Transmission imaging with a moving point source : influence of crystal thickness and collimator type
Faculty of Medicine and Health Sciences
New York, N.Y.
IEEE transactions on nuclear science. - New York, N.Y.
, p. 166-173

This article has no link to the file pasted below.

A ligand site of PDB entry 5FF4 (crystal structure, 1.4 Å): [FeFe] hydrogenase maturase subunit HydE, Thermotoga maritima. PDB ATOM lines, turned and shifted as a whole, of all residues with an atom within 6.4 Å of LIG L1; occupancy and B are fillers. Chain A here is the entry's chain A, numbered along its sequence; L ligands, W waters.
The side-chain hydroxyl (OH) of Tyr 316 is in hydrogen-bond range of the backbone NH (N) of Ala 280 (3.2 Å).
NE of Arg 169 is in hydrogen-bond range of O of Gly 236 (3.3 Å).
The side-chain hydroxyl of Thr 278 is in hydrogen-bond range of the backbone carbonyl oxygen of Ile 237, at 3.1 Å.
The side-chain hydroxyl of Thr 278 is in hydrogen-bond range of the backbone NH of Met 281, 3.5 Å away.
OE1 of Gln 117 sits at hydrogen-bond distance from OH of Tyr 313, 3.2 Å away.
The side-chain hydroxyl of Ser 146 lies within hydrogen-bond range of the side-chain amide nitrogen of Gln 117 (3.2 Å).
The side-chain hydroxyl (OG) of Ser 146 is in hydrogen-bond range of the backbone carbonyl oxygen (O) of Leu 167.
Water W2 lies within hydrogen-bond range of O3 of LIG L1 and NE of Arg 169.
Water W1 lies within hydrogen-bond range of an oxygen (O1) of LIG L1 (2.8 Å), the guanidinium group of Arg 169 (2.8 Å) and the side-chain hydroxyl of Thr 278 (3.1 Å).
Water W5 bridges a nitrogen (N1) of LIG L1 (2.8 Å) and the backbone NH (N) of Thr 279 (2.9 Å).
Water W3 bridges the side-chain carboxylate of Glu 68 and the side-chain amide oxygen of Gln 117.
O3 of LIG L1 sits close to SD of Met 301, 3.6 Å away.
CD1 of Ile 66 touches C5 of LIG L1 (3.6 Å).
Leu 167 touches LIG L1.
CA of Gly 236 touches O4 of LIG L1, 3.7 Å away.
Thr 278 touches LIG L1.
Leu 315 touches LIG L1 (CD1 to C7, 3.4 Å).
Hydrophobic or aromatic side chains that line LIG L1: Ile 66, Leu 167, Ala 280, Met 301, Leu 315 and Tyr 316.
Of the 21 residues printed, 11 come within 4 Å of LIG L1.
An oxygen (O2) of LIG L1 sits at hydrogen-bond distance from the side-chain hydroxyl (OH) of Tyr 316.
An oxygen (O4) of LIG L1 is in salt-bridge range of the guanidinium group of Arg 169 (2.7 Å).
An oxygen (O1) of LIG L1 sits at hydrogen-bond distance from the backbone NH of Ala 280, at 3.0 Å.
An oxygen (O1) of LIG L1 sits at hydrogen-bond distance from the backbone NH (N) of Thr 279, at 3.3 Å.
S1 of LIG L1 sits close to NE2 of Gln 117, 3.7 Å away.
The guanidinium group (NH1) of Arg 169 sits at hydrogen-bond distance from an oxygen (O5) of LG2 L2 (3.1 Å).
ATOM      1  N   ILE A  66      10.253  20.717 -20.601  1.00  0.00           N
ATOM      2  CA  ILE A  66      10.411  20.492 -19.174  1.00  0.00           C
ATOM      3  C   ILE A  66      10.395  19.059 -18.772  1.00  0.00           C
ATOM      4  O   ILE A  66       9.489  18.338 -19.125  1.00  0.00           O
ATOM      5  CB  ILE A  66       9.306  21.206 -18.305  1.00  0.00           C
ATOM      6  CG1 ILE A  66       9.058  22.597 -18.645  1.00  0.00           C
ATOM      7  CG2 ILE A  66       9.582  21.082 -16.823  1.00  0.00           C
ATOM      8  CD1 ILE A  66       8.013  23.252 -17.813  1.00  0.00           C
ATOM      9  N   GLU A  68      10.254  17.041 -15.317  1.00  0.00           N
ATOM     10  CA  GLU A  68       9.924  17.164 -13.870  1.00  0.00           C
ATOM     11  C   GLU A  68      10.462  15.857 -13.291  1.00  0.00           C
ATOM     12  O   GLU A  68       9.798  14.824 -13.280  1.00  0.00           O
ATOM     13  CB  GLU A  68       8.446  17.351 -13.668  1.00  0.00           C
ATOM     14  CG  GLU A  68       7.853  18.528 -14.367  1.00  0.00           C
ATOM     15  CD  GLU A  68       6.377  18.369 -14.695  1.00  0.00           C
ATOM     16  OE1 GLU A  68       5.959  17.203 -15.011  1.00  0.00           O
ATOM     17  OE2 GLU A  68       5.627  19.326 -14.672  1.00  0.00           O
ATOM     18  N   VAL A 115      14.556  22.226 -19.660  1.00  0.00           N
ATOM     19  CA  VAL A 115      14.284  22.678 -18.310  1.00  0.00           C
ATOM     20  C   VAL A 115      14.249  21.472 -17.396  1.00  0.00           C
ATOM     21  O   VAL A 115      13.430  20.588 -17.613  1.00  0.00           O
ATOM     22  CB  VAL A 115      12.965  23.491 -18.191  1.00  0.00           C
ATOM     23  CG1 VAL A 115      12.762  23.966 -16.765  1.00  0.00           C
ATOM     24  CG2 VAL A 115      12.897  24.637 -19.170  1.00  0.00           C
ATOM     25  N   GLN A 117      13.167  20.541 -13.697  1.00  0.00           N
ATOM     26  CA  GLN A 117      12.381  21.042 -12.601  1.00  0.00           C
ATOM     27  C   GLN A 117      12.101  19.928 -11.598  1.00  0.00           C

Nonuniform patient attenuation maps can be acquired using an axially moving point source of a high energy isotope that emits a fanbeam of photons. We simulated the Beacon attenuation correction tool attached to multiheaded Single Photon Emission Computed Tomography (SPECT) cameras which uses this approach. We investigated the scatter order of the photons reaching the detector, and the scatter contributions from the different detector components were evaluated for different energy windows. In case of simultaneous emission and transmission scanning the spatial signals are electronically windowed to allow differentiation between photons from the attenuation and from the emission source. However, an additional correction needs to be applied for cross-contamination. When applying the Beacon device in hybrid mode [gammacamera-Positron Emission Tomography (PET)] there are no degrees of freedom for crystal and collimator. The inter-window contamination was thus examined in detail to derive possible protocol optimizations for that dedicated setup. For the case of applying Beacon-SPECT, we performed multiple types of simulations including different crystal thicknesses and different collimators to evaluate the inter-window contamination. The main conclusion of this work is that a thick crystal detector coupled to a Low Energy High Resolution (LEHR) collimator is the best solution for acquiring attenuation maps in low energy applications. For medium energy studies attenuation maps have to be rescaled to account for the low sensitivity near the center of the patient. Fully Monte Carlo simulating the system matrix for medium energy studies on low energy collimators in order to replace the Medium Energy General Purpose (MEGP) collimators by the LEHR variants appeared to be a more valuable approach. This last method is penalized by a computational burden but results in an improved image quality after reconstruction.